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In the post-American Revolution era, has the United States ever taken unilateral military action against another country besides during the Civil War?

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    I know this looks trivial to answer, but IMHO this is the kind of question it would be good to have an answer to here. – T.E.D. Sep 17 '13 at 22:40
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    The question is very poorly researched, and could benefit from engaging with the theories of sovereignty and government that exist. – Samuel Russell Sep 17 '13 at 23:35
  • Could even be considered asking for a list, which is specifically a type of question not to ask. – jwenting Sep 18 '13 at 3:29
  • I agree with @T.E.D.. The op is not asking for a list. She/he is just asking if it has happened before. I think it is a very valid (though trivial) question. – Apoorv Khurasia Sep 19 '13 at 11:31
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Yes, the USA has frankly engaged in unilateral military action so many times, it would be serious work just to count them all.

Just among declared wars, three of the five (a bare majority) were one-on-one wars that the USA declared first.

Amongst non-declared wars, this has been a common scenario. Presidents Regan and Bush in the 1980's engaged in 3 of them that I can think of off the top of my head (Grenada, Panama, and the Libyan bombing).

Interestingly the official Marine hymn mentions two such military actions in the first line: The Mexican/American War, and the First Barbary War.

  • -1 for Grenada. It was not "unilateral military action" - it was undertaken on the request of legitimate government after a coup. As per Wikipedia: "Media outside the U.S. covered the invasion in a negative outlook despite the OAS request for intervention (on the request of the U.S. government), Soviet and Cuban presence on the island and the presence of American medical students at the True Blue Medical Facility." Same story as Clinton's Haiti invasion. – DVK Sep 18 '13 at 13:12
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    @DVK I don't really care to reargue the politics of that invasion here. At the time the entire rest of the world (as well as a large portion of the USA) viewed it as a unilateral US military action. That's good enough for me. – T.E.D. Sep 18 '13 at 13:45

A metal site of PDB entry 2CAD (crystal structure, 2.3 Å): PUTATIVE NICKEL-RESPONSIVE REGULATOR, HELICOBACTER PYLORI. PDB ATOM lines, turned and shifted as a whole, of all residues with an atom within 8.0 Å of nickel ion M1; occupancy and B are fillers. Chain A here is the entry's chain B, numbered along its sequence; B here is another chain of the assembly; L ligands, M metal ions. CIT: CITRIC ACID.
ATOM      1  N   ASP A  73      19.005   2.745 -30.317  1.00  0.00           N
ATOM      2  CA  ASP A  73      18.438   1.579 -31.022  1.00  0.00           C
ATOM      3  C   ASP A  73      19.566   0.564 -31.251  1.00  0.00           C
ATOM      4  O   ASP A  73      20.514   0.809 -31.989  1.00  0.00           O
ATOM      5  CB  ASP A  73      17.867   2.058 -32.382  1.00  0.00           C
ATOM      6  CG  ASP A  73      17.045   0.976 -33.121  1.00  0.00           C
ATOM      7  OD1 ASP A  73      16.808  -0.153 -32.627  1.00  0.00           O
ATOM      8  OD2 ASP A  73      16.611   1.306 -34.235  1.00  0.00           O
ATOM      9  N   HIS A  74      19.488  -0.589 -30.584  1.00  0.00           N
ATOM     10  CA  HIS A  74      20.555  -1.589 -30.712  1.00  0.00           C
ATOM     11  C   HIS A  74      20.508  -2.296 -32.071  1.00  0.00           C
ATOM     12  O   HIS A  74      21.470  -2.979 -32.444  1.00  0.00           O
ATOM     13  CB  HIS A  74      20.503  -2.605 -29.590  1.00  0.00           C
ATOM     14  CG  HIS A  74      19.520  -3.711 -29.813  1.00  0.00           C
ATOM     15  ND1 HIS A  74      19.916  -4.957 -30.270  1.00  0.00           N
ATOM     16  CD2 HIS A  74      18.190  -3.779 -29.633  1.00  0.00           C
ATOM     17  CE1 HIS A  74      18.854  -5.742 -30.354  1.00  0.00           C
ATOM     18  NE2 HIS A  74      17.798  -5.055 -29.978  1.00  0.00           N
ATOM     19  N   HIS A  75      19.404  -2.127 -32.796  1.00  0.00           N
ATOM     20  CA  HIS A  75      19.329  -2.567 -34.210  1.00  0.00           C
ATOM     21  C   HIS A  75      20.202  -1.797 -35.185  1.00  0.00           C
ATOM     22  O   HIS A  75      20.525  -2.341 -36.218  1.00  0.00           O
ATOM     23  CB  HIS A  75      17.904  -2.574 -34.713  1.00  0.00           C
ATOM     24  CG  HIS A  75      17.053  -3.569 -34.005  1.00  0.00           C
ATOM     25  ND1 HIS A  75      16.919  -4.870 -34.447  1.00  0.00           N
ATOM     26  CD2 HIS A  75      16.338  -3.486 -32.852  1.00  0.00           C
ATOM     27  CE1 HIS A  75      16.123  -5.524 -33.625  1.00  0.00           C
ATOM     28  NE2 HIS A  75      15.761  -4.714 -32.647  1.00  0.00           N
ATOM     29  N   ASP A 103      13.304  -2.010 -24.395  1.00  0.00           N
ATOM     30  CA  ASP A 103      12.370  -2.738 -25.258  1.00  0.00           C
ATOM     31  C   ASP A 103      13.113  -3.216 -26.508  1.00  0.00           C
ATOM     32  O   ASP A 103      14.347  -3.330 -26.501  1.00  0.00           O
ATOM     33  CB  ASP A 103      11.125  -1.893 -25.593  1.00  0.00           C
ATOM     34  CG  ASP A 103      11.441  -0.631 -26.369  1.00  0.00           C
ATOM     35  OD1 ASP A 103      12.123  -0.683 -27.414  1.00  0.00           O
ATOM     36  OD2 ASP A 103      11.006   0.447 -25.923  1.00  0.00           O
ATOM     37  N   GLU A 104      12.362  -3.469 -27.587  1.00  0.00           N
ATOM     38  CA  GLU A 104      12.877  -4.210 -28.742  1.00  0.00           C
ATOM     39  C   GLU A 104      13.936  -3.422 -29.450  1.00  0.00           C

• @DVK Have you been reading this? openanthropology.files.wordpress.com/2013/10/grenadacia.pdf – James Jun 23 '16 at 16:22
  • @T.E.D. that's patently false. Many countries in the region supported the invasion of Grenada both politically and militarily. "[T]he assault was staged by at least 500 United States marines and army rangers and 300 soldiers from Barbados, Jamaica, Antigua, St. Vincent's, St. Lucia, Dominica and St. Kitts- Nevis" (NYT) – suriv Aug 19 '17 at 20:02
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To name just a few of the better-known instances:
1. Canada and Britain in 1812;
2. Cuba in 1898;
3. Assorted Indian Nations throughout the 19th century: Sioux, Apache, Cheyenne, etc.; and
4. Grenada in 1983;

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    The Indian nations don't count as a "country", if we take the question at face value. But certainly in principle you are correct. – user2590 Sep 17 '13 at 22:51
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    @Vector - Debatable. However, ignoring those does not significanly alter the answer either. – T.E.D. Sep 17 '13 at 23:05
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    +1 For mentioning Indian nations. Not counting them as countries/nations is racist "Flag Imperialism". youtube.com/watch?v=hYeFcSq7Mxg – Lennart Regebro Sep 18 '13 at 10:05
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    @Ryathal: That is what US history books claim; the accusation is disputed. – Pieter Geerkens Sep 18 '13 at 21:38
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    Even if the US was provoked, it would still be unilateral. Unilateral just means we acted alone, without a coalition or allies. – Oldcat Jul 22 '15 at 0:41

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